Thursday, October 18

Review: Zarvot [Nintendo Switch eShop]

One of the best parts of getting to see and try out so many indie titles is that they tend to be full of surprises. The first glimpses of Zarvot came from one of the Nindie Directs, though at the time all I could appreciate was that it involved 3D geometric characters and had a great sense of visual style. Having enjoyed other titles that had what I thought were similarities I had high hopes it would be fun, but the final product has turned out to be so much more than I expected. With a bizarre and even challenging Story mode that absolutely makes it stand above almost any title you’d try to compare it to, Zarvot combines some arcade shooting with a strange adventure and infuses it all with some quirky charm as well.

In the Story mode you’ll play as a cube named Charcoal, who decides with his friend Mustard to get a special gift for their friend Red. While narratively the events revolving around finding, losing, and then reassembling the gift aren’t too complex the enjoyment is all in the journey and the bizarre things that happen along the way. You’ll move through some very pretty areas that almost have a close-up photorealistic quality to them while having to help or fight other geometrically-shaped characters as well as a strange menagerie of real-world items. While it’s all pretty silly make no mistake, the boss fights in particular will take some frantic movement to keep out of trouble and then line up shots to destroy everything.

As a shooter this can be a tricky affair as you’ll aim in the direction you’re moving, so trying to leave yourself enough room to turn, fire, and then run away again is a pretty constant struggle. Thankfully since you rock both a dash and a double-jump you are pretty nimble, and if you’ve got time holding down the fire button to charge up a laser blast is also a great option. Later on a chomp move comes in handy, though pressing the 4 face buttons to activate it is a tad awkward. As you go you’ll periodically find objects that will unlock maps in both the Arcade (for you to run up scores solo) and Versus modes (where you can play against up to 3 friends.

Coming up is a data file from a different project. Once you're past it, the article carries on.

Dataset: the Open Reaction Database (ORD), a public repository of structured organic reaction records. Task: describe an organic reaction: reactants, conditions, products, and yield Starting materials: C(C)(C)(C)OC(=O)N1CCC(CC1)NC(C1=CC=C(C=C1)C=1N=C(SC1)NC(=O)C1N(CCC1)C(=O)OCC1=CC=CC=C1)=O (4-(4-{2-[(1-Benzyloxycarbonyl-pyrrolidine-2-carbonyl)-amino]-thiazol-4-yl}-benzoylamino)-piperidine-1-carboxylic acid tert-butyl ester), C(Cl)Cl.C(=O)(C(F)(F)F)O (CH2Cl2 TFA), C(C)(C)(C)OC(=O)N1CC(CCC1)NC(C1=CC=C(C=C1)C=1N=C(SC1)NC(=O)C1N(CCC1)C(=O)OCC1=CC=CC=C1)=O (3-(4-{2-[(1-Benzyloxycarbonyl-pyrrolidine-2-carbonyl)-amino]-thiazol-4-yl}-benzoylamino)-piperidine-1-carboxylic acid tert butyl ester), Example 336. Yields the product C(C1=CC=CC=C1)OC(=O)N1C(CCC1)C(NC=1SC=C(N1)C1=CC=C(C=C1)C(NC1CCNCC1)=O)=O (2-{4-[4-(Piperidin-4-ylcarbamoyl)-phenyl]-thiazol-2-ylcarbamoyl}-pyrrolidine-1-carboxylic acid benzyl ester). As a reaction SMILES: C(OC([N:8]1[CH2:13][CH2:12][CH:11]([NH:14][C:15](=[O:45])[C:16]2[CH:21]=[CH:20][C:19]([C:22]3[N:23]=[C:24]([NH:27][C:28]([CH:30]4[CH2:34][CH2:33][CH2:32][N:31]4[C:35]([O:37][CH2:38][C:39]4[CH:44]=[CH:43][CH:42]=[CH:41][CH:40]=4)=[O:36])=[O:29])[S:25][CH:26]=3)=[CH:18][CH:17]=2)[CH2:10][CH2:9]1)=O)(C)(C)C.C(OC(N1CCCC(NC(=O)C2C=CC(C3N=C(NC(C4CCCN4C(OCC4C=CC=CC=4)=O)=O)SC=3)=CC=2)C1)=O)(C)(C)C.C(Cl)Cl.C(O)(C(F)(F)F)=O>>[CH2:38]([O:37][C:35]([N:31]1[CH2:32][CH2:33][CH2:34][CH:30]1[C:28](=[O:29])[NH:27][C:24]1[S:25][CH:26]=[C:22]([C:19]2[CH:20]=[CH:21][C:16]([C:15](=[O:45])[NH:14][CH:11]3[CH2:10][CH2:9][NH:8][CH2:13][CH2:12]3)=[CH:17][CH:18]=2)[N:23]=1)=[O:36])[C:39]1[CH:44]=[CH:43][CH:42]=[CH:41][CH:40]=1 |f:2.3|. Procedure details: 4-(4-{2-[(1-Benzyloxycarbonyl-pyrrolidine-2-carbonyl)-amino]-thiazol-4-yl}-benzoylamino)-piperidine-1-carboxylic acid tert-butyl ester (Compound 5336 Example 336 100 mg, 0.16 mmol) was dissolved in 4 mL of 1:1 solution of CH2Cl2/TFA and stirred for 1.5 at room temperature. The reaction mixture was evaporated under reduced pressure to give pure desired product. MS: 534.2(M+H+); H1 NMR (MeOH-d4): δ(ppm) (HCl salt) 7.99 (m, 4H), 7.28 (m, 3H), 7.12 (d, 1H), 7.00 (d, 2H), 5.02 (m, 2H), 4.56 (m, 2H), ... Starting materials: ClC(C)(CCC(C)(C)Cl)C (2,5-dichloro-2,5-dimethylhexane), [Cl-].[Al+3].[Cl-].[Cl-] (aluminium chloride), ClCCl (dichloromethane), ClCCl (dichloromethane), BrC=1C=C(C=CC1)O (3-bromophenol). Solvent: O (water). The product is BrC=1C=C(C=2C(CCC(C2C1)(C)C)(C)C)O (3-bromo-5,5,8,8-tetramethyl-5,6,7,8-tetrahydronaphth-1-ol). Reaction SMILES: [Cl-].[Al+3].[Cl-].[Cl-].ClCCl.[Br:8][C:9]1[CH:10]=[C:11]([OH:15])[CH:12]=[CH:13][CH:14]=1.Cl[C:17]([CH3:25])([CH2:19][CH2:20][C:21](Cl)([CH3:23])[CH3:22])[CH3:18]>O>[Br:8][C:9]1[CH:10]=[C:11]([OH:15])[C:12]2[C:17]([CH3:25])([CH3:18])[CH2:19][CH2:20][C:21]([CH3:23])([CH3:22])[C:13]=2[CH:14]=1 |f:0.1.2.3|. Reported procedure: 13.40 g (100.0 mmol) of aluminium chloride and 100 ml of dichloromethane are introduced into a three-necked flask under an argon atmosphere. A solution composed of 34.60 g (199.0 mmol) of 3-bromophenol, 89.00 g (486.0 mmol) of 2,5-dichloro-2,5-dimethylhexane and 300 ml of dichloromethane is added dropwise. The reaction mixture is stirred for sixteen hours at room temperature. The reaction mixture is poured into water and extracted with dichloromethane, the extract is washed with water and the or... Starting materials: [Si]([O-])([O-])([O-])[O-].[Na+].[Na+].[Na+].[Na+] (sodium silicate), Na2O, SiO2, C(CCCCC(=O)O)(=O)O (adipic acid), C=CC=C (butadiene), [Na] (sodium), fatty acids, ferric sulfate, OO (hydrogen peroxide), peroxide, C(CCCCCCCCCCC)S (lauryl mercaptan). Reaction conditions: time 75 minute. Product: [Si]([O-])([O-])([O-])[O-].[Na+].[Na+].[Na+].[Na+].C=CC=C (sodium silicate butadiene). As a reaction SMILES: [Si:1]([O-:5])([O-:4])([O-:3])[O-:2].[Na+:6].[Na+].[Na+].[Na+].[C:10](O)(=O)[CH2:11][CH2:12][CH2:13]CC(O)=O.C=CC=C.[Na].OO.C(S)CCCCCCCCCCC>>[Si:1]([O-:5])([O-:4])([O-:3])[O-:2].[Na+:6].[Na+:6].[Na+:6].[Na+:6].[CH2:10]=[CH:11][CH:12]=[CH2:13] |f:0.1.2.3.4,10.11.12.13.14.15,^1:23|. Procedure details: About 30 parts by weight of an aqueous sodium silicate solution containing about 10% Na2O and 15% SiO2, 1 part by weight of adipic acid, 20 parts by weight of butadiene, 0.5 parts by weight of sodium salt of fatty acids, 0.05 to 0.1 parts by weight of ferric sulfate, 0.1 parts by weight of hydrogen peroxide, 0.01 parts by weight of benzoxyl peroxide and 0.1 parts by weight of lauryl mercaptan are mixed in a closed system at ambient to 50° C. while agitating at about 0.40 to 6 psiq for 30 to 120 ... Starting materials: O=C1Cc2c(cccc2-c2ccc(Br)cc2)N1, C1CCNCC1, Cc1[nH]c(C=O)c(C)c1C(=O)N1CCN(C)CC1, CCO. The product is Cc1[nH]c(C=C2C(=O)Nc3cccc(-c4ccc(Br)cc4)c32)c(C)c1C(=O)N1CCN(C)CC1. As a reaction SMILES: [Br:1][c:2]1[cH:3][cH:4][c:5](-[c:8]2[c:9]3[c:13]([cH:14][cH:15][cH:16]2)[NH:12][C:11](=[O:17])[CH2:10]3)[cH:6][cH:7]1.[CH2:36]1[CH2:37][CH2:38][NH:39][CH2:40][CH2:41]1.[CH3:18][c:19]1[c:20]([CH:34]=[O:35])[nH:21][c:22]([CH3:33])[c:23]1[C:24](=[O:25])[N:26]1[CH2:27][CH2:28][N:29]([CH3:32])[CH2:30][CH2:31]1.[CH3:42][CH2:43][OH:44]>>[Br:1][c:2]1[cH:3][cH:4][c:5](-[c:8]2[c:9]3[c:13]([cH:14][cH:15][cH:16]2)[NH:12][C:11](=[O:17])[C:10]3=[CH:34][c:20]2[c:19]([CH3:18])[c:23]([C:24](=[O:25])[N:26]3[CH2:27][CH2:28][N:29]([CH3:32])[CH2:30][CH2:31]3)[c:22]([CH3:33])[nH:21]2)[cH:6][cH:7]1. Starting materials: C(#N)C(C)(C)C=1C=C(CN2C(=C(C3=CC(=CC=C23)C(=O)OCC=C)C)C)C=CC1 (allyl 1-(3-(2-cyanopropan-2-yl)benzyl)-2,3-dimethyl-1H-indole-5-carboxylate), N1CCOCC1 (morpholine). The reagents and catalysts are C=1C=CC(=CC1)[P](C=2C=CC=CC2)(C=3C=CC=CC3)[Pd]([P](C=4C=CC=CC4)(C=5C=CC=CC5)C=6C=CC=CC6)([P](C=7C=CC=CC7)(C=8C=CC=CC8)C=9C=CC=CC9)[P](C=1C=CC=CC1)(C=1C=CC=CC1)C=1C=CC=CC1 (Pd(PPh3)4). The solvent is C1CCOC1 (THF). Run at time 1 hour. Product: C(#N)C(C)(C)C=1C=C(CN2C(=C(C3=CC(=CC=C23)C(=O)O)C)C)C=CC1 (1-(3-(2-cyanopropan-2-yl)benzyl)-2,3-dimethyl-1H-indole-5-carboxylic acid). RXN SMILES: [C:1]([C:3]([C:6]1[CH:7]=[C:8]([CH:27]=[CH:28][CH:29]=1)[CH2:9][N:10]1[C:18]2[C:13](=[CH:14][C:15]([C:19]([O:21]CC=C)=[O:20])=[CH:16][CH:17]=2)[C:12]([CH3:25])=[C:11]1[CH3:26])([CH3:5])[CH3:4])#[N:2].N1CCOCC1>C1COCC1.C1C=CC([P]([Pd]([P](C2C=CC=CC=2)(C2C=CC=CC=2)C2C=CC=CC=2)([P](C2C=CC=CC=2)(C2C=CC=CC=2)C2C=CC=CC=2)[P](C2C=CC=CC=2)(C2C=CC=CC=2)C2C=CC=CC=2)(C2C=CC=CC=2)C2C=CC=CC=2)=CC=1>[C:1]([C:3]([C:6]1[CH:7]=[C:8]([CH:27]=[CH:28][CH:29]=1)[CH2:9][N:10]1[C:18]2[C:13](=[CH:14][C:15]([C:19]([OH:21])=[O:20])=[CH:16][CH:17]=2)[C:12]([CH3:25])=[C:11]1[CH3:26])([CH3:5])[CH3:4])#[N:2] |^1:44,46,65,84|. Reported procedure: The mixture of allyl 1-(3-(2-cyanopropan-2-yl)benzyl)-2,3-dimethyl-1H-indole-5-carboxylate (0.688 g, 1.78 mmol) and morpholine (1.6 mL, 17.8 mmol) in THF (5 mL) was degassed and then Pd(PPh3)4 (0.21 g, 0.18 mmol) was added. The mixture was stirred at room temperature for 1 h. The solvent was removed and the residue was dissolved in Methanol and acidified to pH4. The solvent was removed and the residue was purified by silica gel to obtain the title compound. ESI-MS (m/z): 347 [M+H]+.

While Arcade mode can be challenging fun the lack of online leaderboards robs you of the motivation to continue trying to get better aside from besting yourself. Versus offers up a handful of different modes to compete with friends over, though for the most part it’s fine it also struggles to truly differentiate itself from other titles in this space on the console. It needs to be noted that with all of its detailed environments and bits of atmosphere there are definite hiccups in performance on a regular basis. For the most part you can deal with these pretty well but they can sometimes be aggravating as they can interrupt the action a bit. Also, every once in a while there’ll be an area with more narrow elements that you’ll need to move over and the slightly floaty directional controls make these a bit painful.

All said, Zarvot’s Story mode is absolutely one of the most surprising and unusual experiences I’ve had on the system. Whether you’re fighting a banana or a carton of milk, rolling on a skateboard, or trying to convince a ladybug to open her coffee shop everything has both an element of humor and heart that help make it memorable. While the same can’t quite be said for the solid Arcade and Vesus modes they certainly further flesh out the package and add to the replayability of the title past the handful of hours it will likely take to complete the Story mode. If you’re searching for a title that’s just got a style and feel all its own, Zarvot stands out as memorable.

Score: 8

  • The game’s Story Mode is weird, silly, and oozes with both charm and challenges
  • Your repertoire of moves, though not too extensive, are effective but make you work for your wins as things progress
  • Arcade mode and Versus modes provide added longevity

  • There’s no denying that slowdown happens periodically and quite noticeably
  • A few areas that require precision movement can be frustrating due to your somewhat floaty character movement
  • A lack of online leaderboard support makes repeatedly hitting the Arcade mode less exciting than when you can try to best other people